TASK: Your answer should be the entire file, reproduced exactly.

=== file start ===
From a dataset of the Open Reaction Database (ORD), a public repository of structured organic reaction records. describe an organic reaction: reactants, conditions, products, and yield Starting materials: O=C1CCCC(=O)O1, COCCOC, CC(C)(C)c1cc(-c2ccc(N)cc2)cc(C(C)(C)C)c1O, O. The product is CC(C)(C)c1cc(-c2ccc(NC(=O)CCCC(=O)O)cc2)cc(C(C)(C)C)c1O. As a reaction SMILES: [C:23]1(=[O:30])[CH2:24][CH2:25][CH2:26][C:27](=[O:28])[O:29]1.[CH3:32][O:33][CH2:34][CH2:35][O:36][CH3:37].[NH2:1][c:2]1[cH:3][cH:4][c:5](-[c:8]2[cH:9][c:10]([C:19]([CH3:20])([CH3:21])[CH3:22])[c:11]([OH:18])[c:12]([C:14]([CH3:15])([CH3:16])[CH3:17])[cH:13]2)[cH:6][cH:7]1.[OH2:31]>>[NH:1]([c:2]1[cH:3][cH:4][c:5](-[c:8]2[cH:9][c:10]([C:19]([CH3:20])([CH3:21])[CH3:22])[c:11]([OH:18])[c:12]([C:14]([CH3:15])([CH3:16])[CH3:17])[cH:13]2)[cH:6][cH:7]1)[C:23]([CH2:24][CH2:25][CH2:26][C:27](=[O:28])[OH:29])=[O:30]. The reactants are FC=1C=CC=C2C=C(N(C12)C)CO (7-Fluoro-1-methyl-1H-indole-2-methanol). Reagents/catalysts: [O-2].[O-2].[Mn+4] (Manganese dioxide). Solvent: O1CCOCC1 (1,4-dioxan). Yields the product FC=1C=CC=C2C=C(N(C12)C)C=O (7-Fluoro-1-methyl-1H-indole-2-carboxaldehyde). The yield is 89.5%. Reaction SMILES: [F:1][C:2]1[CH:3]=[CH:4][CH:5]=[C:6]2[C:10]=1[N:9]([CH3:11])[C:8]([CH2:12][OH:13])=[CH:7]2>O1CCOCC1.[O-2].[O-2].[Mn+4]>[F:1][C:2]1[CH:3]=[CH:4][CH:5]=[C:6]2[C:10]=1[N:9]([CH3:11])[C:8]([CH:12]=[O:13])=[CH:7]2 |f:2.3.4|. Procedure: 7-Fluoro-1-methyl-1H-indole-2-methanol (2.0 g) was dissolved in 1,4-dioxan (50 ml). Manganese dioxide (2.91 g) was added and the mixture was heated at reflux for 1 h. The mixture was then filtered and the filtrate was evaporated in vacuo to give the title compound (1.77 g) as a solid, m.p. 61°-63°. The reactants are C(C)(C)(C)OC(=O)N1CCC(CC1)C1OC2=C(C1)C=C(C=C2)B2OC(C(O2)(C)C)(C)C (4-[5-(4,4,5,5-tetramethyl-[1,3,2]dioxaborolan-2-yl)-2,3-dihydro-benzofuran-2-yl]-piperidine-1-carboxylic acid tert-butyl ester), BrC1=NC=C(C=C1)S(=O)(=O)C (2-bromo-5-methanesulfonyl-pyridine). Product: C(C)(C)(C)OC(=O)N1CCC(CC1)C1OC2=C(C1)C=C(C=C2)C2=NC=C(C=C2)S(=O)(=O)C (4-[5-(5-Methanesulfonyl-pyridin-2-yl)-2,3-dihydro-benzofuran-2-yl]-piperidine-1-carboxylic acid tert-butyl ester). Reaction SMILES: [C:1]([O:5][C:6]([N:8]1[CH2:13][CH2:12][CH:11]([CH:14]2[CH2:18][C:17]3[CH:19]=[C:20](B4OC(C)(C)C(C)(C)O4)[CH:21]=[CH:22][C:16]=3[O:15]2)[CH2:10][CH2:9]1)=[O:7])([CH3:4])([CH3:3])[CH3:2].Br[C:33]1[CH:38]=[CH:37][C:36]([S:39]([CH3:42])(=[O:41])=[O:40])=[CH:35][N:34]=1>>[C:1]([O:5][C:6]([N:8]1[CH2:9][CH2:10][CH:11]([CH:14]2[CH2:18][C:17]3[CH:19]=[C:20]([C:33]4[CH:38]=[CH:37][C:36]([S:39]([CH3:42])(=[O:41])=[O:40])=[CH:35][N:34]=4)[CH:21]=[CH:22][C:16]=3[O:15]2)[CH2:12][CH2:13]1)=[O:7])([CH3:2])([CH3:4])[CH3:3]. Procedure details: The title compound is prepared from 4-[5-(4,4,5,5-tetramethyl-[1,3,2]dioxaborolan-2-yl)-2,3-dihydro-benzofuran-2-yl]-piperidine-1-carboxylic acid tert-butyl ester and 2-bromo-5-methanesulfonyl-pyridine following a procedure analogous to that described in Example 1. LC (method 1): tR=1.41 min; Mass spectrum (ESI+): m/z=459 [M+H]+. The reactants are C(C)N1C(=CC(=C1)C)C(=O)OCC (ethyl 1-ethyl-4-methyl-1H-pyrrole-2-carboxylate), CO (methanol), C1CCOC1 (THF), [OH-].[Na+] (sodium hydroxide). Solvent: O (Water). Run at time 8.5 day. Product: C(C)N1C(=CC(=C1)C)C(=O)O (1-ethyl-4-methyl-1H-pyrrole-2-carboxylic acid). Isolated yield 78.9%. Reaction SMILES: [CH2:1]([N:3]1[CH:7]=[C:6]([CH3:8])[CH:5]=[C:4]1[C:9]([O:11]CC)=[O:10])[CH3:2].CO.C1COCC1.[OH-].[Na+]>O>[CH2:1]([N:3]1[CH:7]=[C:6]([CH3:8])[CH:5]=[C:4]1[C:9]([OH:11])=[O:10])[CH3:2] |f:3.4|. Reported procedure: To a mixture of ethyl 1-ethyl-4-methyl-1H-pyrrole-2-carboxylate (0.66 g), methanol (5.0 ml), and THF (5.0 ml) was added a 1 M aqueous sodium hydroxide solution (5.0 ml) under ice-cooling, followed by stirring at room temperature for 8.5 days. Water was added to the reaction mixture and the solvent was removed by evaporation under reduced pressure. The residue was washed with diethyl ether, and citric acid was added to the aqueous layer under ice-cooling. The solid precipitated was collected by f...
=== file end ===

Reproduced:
From a dataset of the Open Reaction Database (ORD), a public repository of structured organic reaction records. describe an organic reaction: reactants, conditions, products, and yield Starting materials: O=C1CCCC(=O)O1, COCCOC, CC(C)(C)c1cc(-c2ccc(N)cc2)cc(C(C)(C)C)c1O, O. The product is CC(C)(C)c1cc(-c2ccc(NC(=O)CCCC(=O)O)cc2)cc(C(C)(C)C)c1O. As a reaction SMILES: [C:23]1(=[O:30])[CH2:24][CH2:25][CH2:26][C:27](=[O:28])[O:29]1.[CH3:32][O:33][CH2:34][CH2:35][O:36][CH3:37].[NH2:1][c:2]1[cH:3][cH:4][c:5](-[c:8]2[cH:9][c:10]([C:19]([CH3:20])([CH3:21])[CH3:22])[c:11]([OH:18])[c:12]([C:14]([CH3:15])([CH3:16])[CH3:17])[cH:13]2)[cH:6][cH:7]1.[OH2:31]>>[NH:1]([c:2]1[cH:3][cH:4][c:5](-[c:8]2[cH:9][c:10]([C:19]([CH3:20])([CH3:21])[CH3:22])[c:11]([OH:18])[c:12]([C:14]([CH3:15])([CH3:16])[CH3:17])[cH:13]2)[cH:6][cH:7]1)[C:23]([CH2:24][CH2:25][CH2:26][C:27](=[O:28])[OH:29])=[O:30]. The reactants are FC=1C=CC=C2C=C(N(C12)C)CO (7-Fluoro-1-methyl-1H-indole-2-methanol). Reagents/catalysts: [O-2].[O-2].[Mn+4] (Manganese dioxide). Solvent: O1CCOCC1 (1,4-dioxan). Yields the product FC=1C=CC=C2C=C(N(C12)C)C=O (7-Fluoro-1-methyl-1H-indole-2-carboxaldehyde). The yield is 89.5%. Reaction SMILES: [F:1][C:2]1[CH:3]=[CH:4][CH:5]=[C:6]2[C:10]=1[N:9]([CH3:11])[C:8]([CH2:12][OH:13])=[CH:7]2>O1CCOCC1.[O-2].[O-2].[Mn+4]>[F:1][C:2]1[CH:3]=[CH:4][CH:5]=[C:6]2[C:10]=1[N:9]([CH3:11])[C:8]([CH:12]=[O:13])=[CH:7]2 |f:2.3.4|. Procedure: 7-Fluoro-1-methyl-1H-indole-2-methanol (2.0 g) was dissolved in 1,4-dioxan (50 ml). Manganese dioxide (2.91 g) was added and the mixture was heated at reflux for 1 h. The mixture was then filtered and the filtrate was evaporated in vacuo to give the title compound (1.77 g) as a solid, m.p. 61°-63°. The reactants are C(C)(C)(C)OC(=O)N1CCC(CC1)C1OC2=C(C1)C=C(C=C2)B2OC(C(O2)(C)C)(C)C (4-[5-(4,4,5,5-tetramethyl-[1,3,2]dioxaborolan-2-yl)-2,3-dihydro-benzofuran-2-yl]-piperidine-1-carboxylic acid tert-butyl ester), BrC1=NC=C(C=C1)S(=O)(=O)C (2-bromo-5-methanesulfonyl-pyridine). Product: C(C)(C)(C)OC(=O)N1CCC(CC1)C1OC2=C(C1)C=C(C=C2)C2=NC=C(C=C2)S(=O)(=O)C (4-[5-(5-Methanesulfonyl-pyridin-2-yl)-2,3-dihydro-benzofuran-2-yl]-piperidine-1-carboxylic acid tert-butyl ester). Reaction SMILES: [C:1]([O:5][C:6]([N:8]1[CH2:13][CH2:12][CH:11]([CH:14]2[CH2:18][C:17]3[CH:19]=[C:20](B4OC(C)(C)C(C)(C)O4)[CH:21]=[CH:22][C:16]=3[O:15]2)[CH2:10][CH2:9]1)=[O:7])([CH3:4])([CH3:3])[CH3:2].Br[C:33]1[CH:38]=[CH:37][C:36]([S:39]([CH3:42])(=[O:41])=[O:40])=[CH:35][N:34]=1>>[C:1]([O:5][C:6]([N:8]1[CH2:9][CH2:10][CH:11]([CH:14]2[CH2:18][C:17]3[CH:19]=[C:20]([C:33]4[CH:38]=[CH:37][C:36]([S:39]([CH3:42])(=[O:41])=[O:40])=[CH:35][N:34]=4)[CH:21]=[CH:22][C:16]=3[O:15]2)[CH2:12][CH2:13]1)=[O:7])([CH3:2])([CH3:4])[CH3:3]. Procedure details: The title compound is prepared from 4-[5-(4,4,5,5-tetramethyl-[1,3,2]dioxaborolan-2-yl)-2,3-dihydro-benzofuran-2-yl]-piperidine-1-carboxylic acid tert-butyl ester and 2-bromo-5-methanesulfonyl-pyridine following a procedure analogous to that described in Example 1. LC (method 1): tR=1.41 min; Mass spectrum (ESI+): m/z=459 [M+H]+. The reactants are C(C)N1C(=CC(=C1)C)C(=O)OCC (ethyl 1-ethyl-4-methyl-1H-pyrrole-2-carboxylate), CO (methanol), C1CCOC1 (THF), [OH-].[Na+] (sodium hydroxide). Solvent: O (Water). Run at time 8.5 day. Product: C(C)N1C(=CC(=C1)C)C(=O)O (1-ethyl-4-methyl-1H-pyrrole-2-carboxylic acid). Isolated yield 78.9%. Reaction SMILES: [CH2:1]([N:3]1[CH:7]=[C:6]([CH3:8])[CH:5]=[C:4]1[C:9]([O:11]CC)=[O:10])[CH3:2].CO.C1COCC1.[OH-].[Na+]>O>[CH2:1]([N:3]1[CH:7]=[C:6]([CH3:8])[CH:5]=[C:4]1[C:9]([OH:11])=[O:10])[CH3:2] |f:3.4|. Reported procedure: To a mixture of ethyl 1-ethyl-4-methyl-1H-pyrrole-2-carboxylate (0.66 g), methanol (5.0 ml), and THF (5.0 ml) was added a 1 M aqueous sodium hydroxide solution (5.0 ml) under ice-cooling, followed by stirring at room temperature for 8.5 days. Water was added to the reaction mixture and the solvent was removed by evaporation under reduced pressure. The residue was washed with diethyl ether, and citric acid was added to the aqueous layer under ice-cooling. The solid precipitated was collected by f...